2. When checking metering block gaskets to ensure all ports were aligned properly, I found that the timed spark port gallery (which is not used on these carbs), was completely open from the side of the metering block (which isn’t tapped for a fitting), through the metering block and into the main block exiting above the primary throttle plates. This allowed unfiltered air to pass into the engine when the primary throttle plates were open, not a big issue, but poor attention to detail from Quick Fuel! I filled the main block drilling with metal epoxy so no problem now.

3. Front carb primary fuel bowl had a hole into one of the accel diaphragm screw tapping which allowed fuel to leak out. I had to repair that with metal epoxy. Again, poor quality from Quick Fuel.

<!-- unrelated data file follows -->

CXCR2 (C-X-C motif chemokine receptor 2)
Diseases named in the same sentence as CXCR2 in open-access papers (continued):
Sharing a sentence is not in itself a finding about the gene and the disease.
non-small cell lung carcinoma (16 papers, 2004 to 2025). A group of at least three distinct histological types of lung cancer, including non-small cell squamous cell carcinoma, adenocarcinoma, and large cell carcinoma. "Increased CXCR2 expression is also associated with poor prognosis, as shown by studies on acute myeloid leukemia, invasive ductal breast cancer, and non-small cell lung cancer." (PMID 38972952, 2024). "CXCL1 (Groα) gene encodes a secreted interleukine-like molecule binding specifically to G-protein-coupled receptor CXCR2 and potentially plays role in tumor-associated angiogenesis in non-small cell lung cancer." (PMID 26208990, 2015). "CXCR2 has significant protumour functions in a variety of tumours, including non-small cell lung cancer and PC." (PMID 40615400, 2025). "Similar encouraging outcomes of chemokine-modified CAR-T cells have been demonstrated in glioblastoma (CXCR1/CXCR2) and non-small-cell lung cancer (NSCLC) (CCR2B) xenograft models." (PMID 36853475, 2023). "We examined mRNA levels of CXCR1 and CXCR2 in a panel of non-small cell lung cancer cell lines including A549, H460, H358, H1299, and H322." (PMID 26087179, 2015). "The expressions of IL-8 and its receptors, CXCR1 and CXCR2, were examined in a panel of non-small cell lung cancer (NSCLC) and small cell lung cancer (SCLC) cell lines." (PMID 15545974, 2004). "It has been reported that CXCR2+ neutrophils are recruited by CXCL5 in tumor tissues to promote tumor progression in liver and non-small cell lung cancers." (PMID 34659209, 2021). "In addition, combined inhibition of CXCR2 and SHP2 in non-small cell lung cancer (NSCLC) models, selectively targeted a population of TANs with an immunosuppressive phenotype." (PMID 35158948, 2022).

4. Fuel always seemed to drain down quickly in the fuel bowls after stopping the engine, some throttle plate always appeared wet and fuel would leak out through the throttle shaft onto the inlet manifold as well as into the engine! The manifold floor was always wet and No.8 cylinder always had fuel sitting in it! I stumbled across the root cause after removing the primary metering block to increase the size of the IFRs so I could start to tune out the surging. However, both power valve chambers had fuel in them - again. I checked the power valves again with a MityVac and they were both good – no rupture – so where was the fuel coming from? I found the problem whilst blowing out the main block with compressed air. I found that the main block drilling which connects the power valve chamber to the throttle plate, is also connected to the accelerator pump gallery! I’ve attached at YouTube link below to show you what happened when I pressurised the accelerator pump gallery with air after filling the pwr valve chamber with WD40. Bubbles escape! This is how fuel is getting into the power valve chamber and of course into the engine when it shouldn’t. This will also reduce the vacuum in the power valve chamber and cause it to open sooner than it should, or even stop the valve from completely closing.